Apple’s iPhone XR vs. iPhone XS: Is the XS camera worth another $150?

“If you’re deciding between the new iPhone XS and its cheaper, more colorful sibling, your choice ultimately comes down to the camera,” Vanessa Hand Orellana writes for CNET. “The iPhone XS (starts at $999) and iPhone XR (starts at $749) share a lot of the same specs, but the XS has two lenses on the back, while the iPhone XR only has one. Is the second lens — which enables the 2x optical zoom that’s unavailable on the XR — worth it?”

“We took both phones on a photoshoot through San Francisco to find out the differences and help you decide between Apple’s newest iPhones,” Orellana writes. “And the results are impressive: colors look vibrant, highlights and shadows are well balanced, and the shot looks sharp. The same applies to video. Both the iPhone XS and the XR are among the best phones we’ve tested for video.”

iPhone Xr comes in six new finishes: white, black, blue, yellow, coral and (PRODUCT)RED.
Apple’s A12 Bionic-powered iPhone Xr comes in six new finishes: white, black, blue, yellow, coral and (PRODUCT)RED.

“Here’s where you may start to notice a difference between these two phones. The iPhone XS uses that second, telephoto lens as an optical 2x zoom and then switches to digital zoom beyond that,” Orellana writes. “Winner: iPhone XS, hands down.”

Apple's all-new 5.8-inch iPhone Xs starting at $999 and 6.5-inch iPhone Xs Max starting at $1099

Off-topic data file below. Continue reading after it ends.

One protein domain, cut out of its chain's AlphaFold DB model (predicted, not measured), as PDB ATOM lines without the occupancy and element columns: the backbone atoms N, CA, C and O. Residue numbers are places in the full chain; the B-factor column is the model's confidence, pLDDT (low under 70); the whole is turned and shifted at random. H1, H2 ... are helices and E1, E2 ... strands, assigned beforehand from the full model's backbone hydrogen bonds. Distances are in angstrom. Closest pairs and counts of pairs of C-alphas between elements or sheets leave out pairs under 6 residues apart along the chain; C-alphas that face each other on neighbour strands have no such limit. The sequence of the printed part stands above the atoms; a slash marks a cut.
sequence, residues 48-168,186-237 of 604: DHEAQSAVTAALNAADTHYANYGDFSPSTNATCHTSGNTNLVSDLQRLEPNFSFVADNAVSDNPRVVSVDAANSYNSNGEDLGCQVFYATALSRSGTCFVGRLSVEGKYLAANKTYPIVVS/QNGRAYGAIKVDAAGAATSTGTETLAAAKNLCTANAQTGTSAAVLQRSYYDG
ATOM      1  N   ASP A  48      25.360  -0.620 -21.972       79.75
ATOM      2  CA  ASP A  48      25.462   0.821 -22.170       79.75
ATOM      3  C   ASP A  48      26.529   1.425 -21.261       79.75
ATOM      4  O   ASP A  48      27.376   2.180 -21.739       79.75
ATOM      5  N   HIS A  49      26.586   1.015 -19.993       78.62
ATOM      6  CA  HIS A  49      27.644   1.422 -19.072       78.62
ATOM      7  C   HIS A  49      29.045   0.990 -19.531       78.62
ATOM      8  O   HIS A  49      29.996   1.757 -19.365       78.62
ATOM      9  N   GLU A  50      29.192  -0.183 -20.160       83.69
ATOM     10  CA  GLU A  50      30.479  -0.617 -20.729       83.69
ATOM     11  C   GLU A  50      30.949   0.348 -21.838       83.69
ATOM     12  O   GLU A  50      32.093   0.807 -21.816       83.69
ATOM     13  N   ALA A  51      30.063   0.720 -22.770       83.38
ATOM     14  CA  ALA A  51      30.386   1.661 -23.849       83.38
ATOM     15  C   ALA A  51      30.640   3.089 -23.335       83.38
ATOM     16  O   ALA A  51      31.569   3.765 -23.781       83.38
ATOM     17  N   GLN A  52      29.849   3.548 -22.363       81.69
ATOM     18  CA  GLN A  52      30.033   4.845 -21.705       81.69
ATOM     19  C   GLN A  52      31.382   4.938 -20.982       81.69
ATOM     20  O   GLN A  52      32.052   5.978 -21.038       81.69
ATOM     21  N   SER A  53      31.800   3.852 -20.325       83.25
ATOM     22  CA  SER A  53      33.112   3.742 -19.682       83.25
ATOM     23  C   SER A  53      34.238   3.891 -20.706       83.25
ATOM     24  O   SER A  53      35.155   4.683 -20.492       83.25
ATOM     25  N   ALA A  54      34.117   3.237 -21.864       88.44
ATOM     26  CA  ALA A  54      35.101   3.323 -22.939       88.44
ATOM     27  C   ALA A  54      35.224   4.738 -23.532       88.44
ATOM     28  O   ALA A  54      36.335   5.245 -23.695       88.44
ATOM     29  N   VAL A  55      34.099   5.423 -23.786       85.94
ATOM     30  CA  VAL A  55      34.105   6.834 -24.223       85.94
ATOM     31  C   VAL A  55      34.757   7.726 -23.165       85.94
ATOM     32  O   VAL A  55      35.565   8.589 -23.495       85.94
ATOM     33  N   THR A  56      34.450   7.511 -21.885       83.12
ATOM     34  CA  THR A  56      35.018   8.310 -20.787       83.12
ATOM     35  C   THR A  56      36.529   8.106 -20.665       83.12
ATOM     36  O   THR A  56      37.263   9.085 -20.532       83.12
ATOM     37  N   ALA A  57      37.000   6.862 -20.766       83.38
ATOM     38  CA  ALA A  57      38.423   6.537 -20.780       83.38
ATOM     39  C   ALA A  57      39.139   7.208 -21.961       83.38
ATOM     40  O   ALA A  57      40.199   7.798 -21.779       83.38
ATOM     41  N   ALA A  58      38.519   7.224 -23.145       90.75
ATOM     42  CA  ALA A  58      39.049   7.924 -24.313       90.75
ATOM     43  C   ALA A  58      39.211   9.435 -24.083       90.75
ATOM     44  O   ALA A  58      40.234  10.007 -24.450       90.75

Apple’s all-new 5.8-inch iPhone Xs and 6.5-inch iPhone Xs Max

“Ultimately it comes down to what you’ll be using the phone for. The iPhone XR camera is going to do right by you if 99.9 percent of your shots are taken in automatic mode. There’s not a significant difference in image quality between these two phones for general photos and videos and you may be able to save yourself the $250 or more if you’re basing your decision on the camera alone,” Orellana writes. “But the iPhone XS is your go-to camera if, like me, you’re taking a lot of portraits of kids and pets who don’t like to hold a pose. Or if you use the zoom in stills and videos.”

Read more in the full article here.

MacDailyNews Take: Who doesn’t use zoom in stills and video at least some of the time?

Get the iPhone XS Max, if you can. It’s the best smartphone on the planet!


  1. I’ve hated the tendency of most iPhone cameras to look at a scene, like at a night concert, and completely blow out the lit part of the stage trying to bring up completely dark areas in an “average.” You are forced to touch the image and adjust the exposure down manually.

    In reality it should not try to average and blow out detail and the only time you should be forced to adjust exposure is if you want it brighter, not darker. Frustrating shooting video too of same and keeping the damn exposure from blowing out constantly. If they could wrestle this demon down it would be much appreciated. Maybe a mode selection marked “concerts.”

      1. Not yet but I suspect the averaging system is probably still in place on the new phones as well. Definitely a place for innovation. The other thing would be a control for shadows and highlights like in Photoshop.

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